1. Yes! this brought tears to my eyes that #1 I am not the only one this happens to #2That I and We are all suffering so much. I can tell you one thing this has ignitied a fire in me and when I get well I will be the #ErinBrokovich of this town and the corrupt healthcare system. There are way to many things that have happened to me at this hospital to let go! I am ok John and I are stressed. they got my MRI results around 5ish tonight and they didn’t call me. so we wait yet another night. I am sick tonight sweating it was hot here today and Seattle doesn’t believe in AC for some reason. I guess because it doesn’t get that hot but it is always 20 degrees hotter inside than out so…ugh and I sweat non stop anyway so hot days are not good. even seattle hot! Light always prevails and I know I am worthy of the light. that keeps me safe in trusting that the universe or god has a plan. (((Big hugs))) to you it is all just a dream anyway right!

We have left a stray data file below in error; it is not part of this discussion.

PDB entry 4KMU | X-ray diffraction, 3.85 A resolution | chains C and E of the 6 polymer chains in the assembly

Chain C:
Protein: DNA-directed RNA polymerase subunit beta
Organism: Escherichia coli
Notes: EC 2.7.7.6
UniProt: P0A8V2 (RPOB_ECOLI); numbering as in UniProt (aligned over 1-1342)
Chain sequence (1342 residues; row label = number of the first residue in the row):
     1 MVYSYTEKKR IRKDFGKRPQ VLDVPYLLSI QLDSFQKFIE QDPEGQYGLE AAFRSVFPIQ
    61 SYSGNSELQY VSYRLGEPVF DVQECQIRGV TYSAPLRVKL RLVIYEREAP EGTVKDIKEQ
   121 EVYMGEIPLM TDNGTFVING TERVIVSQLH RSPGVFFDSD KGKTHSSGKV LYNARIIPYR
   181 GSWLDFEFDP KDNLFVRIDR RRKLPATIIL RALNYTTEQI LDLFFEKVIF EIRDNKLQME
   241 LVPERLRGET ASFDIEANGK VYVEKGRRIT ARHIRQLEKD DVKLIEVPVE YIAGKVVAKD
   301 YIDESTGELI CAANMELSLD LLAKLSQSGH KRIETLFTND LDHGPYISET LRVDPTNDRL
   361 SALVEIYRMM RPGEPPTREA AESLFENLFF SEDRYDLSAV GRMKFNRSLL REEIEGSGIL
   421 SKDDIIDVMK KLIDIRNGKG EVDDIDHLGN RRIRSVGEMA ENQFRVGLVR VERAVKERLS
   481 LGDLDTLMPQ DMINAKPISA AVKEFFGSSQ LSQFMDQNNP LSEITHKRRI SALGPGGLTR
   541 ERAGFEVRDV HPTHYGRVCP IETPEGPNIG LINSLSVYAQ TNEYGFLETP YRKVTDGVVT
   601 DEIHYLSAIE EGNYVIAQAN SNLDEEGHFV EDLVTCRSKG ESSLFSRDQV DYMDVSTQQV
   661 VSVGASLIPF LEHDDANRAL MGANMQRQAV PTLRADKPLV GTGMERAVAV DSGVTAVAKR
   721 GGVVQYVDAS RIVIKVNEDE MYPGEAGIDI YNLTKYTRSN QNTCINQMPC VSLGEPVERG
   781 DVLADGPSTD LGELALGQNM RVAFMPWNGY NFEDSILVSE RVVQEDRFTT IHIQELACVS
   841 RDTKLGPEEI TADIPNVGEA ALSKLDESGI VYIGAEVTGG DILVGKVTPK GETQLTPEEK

Liked by 1 person

        1. I’m sorry you’re suffering so much. Your story really touched me when I read about it. Let me know what your MRI reveals. I will keep my fingers crossed that it serves up neatly packaged answers that have already brilliant solutions! Being hot can seriously exacerbate your symptoms. Can you at least have a fan? I know it won’t work at the hospital, but what about window or room units? The greenies will just have to kiss your 😀 I mean I’m a huge fan of slowing global warming, but concessions have to be made for those of us who feel everything 5 degrees hotter. I love your enthusiasm, Raja. Keep fighting. Sending you strength and warm healing hugs!

          Liked by 1 person

Leave a Reply

Fill in your details below or click an icon to log in: Logo

You are commenting using your account. Log Out /  Change )

Google photo

You are commenting using your Google account. Log Out /  Change )

Twitter picture

You are commenting using your Twitter account. Log Out /  Change )

Facebook photo

You are commenting using your Facebook account. Log Out /  Change )

Connecting to %s

This site uses Akismet to reduce spam. Learn how your comment data is processed.